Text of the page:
A Most Wanted Man (Movie) script by Andrew Bovell; based on the novel by John le Carré; directed by Anton Corbijn; starring Philip Seymour Hoffman, Rachel McAdams, Grigoriy Dobrygin, Homayoan Ershadi,
Mehdi Dehbi, Nina Hoss, Robin Wright, Willem Dafoe.
The obvious reason for seeing this movie is that it’s the final performance of one of the great actors of our time:
Philip Seymour Hoffman. But is there any other reason?
Perhaps....if you’re keen on spy/thriller movies.
In this one, Günther Bachmann (Mr. Hoffman) is tracking Issa Karpov (Grigoriy Dobrygin),
a suspected Islamic terrorist, who has roots in Russia and Chechnya, and who has arrived in Hamburg. Günther and his team suspect that Issa has come to town to access a fortune left in a Hamburg bank by his deceased
father. Presumably, Issa is going to funnel the funds to terrorist groups through a high profile Muslim (Homayoan Ershadi)
who makes a big show of rounding up money for worldwide charities but who, Günther believes,
is siphoning off large amounts of the charitable donations and directing them to terrorist causes. Because the genre demands
that there be pressure on our hero, both the Americans and the Germans are insisting that Günther
hand over Issa before he sets off a bomb in Hamburg. But Günther insists that he has to
allow Issa to conclude the handover of the money and thus to provide the required proof of the terrorist connection.
The movie has all the trappings you expect from this kind of thing. For the first half hour, hardly any scene lasts
more than 30 seconds. Enigmatic tidbits are being thrown at you so fast that it’s hard to get your bearings. People
are always talking in an ominous way about the anonymous "They," as in: "They are watching you." Characters utter cryptic
comments like: "What’s to stop me from walking away from this, whatever this is?" The photography and art direction
establish a film noir-ish atmosphere. Settings ranging from the ultra-modern villas and office buildings to the dingiest of
bars and dives. The design rises to the heights of actual video art in some scenes that take place in an apartment that’s
being renovated. The characters step through openings in sheets of plastic hanging from the ceiling and wander around the
desolate premises like characters in a Samuel Beckett play.
Before long, you begin to twig to the movie’s association with a novel. That’s because it’s so tightly
structured, not to say contrived; it doesn’t evolve in the more spontaneous, organic way that a movie does when it’s
entirely original. It’s no surprise, then, when you find out, eventually, that A Most Wanted Man is based on
the novel by John LeCarré. I wonder what an author like him thinks about the way music
is used to bring his work to the screen. In this case, the music – although extremely effective and impressive –
is so intrusive that I kept wondering what it would be like for somebody to watch the movie without having their emotions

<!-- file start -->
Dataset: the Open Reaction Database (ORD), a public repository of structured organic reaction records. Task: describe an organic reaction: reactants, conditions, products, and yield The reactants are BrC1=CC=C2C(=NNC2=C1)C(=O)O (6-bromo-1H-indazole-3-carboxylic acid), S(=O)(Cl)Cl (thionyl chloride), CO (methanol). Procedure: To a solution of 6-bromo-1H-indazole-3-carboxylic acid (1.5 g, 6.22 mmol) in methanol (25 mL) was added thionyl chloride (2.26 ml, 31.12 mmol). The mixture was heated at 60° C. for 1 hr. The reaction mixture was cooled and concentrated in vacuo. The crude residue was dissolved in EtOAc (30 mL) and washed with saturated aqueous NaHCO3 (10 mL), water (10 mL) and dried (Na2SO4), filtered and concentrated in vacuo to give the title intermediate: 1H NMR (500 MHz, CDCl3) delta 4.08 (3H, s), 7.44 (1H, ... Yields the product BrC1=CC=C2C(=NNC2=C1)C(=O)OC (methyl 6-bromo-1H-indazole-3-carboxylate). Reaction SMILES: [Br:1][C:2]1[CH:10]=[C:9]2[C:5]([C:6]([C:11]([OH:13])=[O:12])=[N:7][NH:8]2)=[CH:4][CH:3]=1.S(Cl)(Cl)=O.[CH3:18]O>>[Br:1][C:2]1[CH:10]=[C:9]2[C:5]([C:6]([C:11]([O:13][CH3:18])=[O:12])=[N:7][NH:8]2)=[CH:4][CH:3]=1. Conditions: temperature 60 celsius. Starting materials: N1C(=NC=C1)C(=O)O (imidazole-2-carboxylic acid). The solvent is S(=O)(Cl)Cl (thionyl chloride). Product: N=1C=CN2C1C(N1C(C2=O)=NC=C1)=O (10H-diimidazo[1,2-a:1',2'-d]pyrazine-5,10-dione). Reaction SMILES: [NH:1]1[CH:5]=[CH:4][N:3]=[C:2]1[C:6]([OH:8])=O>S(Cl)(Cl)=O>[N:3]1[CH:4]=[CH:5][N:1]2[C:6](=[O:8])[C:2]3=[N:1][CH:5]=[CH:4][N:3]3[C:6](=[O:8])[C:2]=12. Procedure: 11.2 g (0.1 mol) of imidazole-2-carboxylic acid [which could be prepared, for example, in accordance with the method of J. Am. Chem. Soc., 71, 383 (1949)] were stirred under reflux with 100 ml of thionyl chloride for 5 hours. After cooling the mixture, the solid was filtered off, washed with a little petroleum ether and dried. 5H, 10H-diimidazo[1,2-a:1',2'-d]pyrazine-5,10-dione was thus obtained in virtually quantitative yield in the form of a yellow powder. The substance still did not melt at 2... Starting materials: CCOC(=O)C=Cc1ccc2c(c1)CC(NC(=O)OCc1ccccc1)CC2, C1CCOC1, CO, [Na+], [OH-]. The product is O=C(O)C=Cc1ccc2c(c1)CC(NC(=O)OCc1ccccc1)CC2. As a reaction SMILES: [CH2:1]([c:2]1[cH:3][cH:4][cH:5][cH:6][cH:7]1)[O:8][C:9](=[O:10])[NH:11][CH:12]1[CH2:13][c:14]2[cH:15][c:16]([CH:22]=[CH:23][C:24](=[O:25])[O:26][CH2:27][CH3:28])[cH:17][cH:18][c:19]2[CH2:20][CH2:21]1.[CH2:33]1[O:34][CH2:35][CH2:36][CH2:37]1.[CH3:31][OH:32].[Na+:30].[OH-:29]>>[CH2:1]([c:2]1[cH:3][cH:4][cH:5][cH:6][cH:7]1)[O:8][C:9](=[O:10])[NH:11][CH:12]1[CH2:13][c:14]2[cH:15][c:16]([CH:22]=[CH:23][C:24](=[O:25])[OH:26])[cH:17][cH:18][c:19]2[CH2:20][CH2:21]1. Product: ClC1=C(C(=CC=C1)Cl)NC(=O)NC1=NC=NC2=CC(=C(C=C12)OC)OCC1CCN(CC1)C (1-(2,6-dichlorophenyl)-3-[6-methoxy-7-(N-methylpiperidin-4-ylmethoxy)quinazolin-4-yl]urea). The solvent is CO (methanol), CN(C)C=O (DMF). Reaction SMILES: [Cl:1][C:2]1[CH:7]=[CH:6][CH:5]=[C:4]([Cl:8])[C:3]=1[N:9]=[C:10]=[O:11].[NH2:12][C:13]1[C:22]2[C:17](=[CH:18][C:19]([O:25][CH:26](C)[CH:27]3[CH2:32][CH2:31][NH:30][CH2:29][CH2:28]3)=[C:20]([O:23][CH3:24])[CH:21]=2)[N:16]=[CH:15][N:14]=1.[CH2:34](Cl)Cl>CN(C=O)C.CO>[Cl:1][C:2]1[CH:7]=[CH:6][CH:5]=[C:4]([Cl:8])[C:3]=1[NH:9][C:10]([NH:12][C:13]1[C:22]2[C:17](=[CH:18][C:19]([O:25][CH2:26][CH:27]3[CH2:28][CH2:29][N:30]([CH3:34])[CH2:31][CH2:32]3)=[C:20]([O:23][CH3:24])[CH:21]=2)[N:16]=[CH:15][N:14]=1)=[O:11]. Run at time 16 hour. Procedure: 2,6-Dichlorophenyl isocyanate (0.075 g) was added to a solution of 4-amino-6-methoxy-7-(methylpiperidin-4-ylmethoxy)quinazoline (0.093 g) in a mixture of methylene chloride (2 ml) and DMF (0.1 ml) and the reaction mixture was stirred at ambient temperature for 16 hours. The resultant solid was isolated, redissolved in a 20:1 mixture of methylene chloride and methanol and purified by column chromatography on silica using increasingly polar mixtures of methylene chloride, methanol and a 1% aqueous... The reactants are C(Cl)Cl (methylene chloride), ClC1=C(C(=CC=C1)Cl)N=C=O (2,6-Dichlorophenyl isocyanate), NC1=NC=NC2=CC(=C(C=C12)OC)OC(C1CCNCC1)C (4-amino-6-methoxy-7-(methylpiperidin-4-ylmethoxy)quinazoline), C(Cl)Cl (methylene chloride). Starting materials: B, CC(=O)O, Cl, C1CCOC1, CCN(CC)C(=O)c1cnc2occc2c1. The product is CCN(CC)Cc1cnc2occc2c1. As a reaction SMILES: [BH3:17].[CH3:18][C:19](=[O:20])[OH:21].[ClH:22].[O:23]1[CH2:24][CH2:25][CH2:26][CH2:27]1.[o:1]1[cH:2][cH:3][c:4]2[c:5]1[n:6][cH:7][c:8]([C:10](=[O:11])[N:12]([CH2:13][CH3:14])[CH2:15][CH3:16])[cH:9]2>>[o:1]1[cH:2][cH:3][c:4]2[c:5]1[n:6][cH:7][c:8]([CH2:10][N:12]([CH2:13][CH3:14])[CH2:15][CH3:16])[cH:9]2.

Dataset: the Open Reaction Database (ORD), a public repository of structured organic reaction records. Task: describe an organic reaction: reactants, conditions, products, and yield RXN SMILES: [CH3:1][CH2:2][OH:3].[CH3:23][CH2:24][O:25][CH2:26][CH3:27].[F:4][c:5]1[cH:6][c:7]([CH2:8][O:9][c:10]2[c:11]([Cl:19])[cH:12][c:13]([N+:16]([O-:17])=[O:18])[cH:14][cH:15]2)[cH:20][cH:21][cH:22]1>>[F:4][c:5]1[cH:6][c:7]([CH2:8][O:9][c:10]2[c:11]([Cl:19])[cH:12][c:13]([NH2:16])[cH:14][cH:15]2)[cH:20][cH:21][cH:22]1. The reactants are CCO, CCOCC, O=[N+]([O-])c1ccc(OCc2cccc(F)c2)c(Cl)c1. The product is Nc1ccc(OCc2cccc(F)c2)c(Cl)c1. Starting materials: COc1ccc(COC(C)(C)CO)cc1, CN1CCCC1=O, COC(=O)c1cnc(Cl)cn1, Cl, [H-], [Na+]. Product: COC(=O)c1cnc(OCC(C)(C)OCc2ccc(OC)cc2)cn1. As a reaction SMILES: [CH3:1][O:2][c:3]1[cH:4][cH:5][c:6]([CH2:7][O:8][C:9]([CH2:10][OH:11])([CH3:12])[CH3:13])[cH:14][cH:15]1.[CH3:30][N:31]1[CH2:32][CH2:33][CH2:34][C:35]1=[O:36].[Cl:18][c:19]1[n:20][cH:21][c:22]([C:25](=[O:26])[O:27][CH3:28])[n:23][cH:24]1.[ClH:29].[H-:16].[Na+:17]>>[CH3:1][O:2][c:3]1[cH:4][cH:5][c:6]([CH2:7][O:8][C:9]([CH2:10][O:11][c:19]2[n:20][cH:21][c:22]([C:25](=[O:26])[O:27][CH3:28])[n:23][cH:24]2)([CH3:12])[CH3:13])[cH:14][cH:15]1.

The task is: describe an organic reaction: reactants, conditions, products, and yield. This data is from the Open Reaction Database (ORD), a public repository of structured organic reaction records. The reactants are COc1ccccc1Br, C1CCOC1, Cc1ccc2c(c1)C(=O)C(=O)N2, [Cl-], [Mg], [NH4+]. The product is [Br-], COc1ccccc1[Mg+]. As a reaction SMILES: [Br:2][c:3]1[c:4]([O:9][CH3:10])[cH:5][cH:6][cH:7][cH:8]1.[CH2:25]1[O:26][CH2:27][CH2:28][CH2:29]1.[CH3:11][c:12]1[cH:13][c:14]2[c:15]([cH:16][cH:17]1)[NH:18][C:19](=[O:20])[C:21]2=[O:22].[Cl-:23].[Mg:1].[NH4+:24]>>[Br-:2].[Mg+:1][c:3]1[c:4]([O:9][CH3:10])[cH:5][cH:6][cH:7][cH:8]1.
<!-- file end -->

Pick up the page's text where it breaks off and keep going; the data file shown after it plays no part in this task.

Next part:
manipulated by the music almost more than by any other element in the film. Whether by music or other means, the filmmakers
do manage to build terrific suspense towards the end of the movie – which is all the more astounding considering the
fact that, in the final scenes, we’re not facing a life-and-death situation; it’s only about the signing of a
piece of paper.
Although you don’t expect much insight or depth from a movie like this, a couple of scenes offer glimpses of human
interaction that are surprisingly touching. In one scene, Günther is giving a pep talk
to a young Muslim (Mehdi Dehbi) who has been acting as an informer for him but who now has cold feet and wants out of the
game. They’re conferring on the back deck of a ferry that’s crossing the harbour. Mr. Hoffman grabs the young
guy in a bear hug and speaks directly into his ear. It’s so startling that you think something huge is going to happen:
one of them is going to get shot or stabbed. Or is Mr. Hoffman going to kiss the guy? No, it’s just an intimate moment
where an older guy is employing his whole being in order to convey his need of the younger guy.
The other sensitive moment comes when Issa is playing chess with a young lawyer (Rachel McAdams) who has been trying to
represent him as a legitimate refugee claimant. Up to this point, we have seen Issa as a strict, sober and
reticent Muslim. He hardly ever looks anybody in the eye. But now he starts telling the lawyer about his ghastly family history.
Tenderness is in the air. He gets up and comes towards her. You’re thinking: ok, this is where the sex comes in.
But no, he simply crouches down and awkwardly nuzzles her chest. He may be crying but it’s hard to tell. It lasts
for a couple of seconds, then its over. So much revealed, so simply!
Strange to say, we never do find out much about how Günther’s team fits into
the law enforcement picture. They work in what looks like a makeshift office hidden in some warehouse. He says at one point
that his team does not officially exist because their spying – which involves a certain amount of judicious abduction
– is illegal. So who is funding their operation? Nor do we ever find out much about Günther
as a person. It strikes me as rather unusual to watch a movie in which the central character remains pretty much a mystery.
Or is this a convention of spy movies? Or of John LeCarré novels? Part of the puzzle,
for me, had to do with his accent. He sounded like a European, not necessarily German, who had learned English from a Welshman.
Richard Burton, maybe? Mr. Hoffman looks bloated and fed up, which works well for the character of Günther. Given what we sadly know of Mr. Hoffman’s fate, it’s hard not to read into this performance
a kind of farewell. Just once or twice, he lets slip a wry smirk that seems to say: it’s all pretty ridiculous, isn’t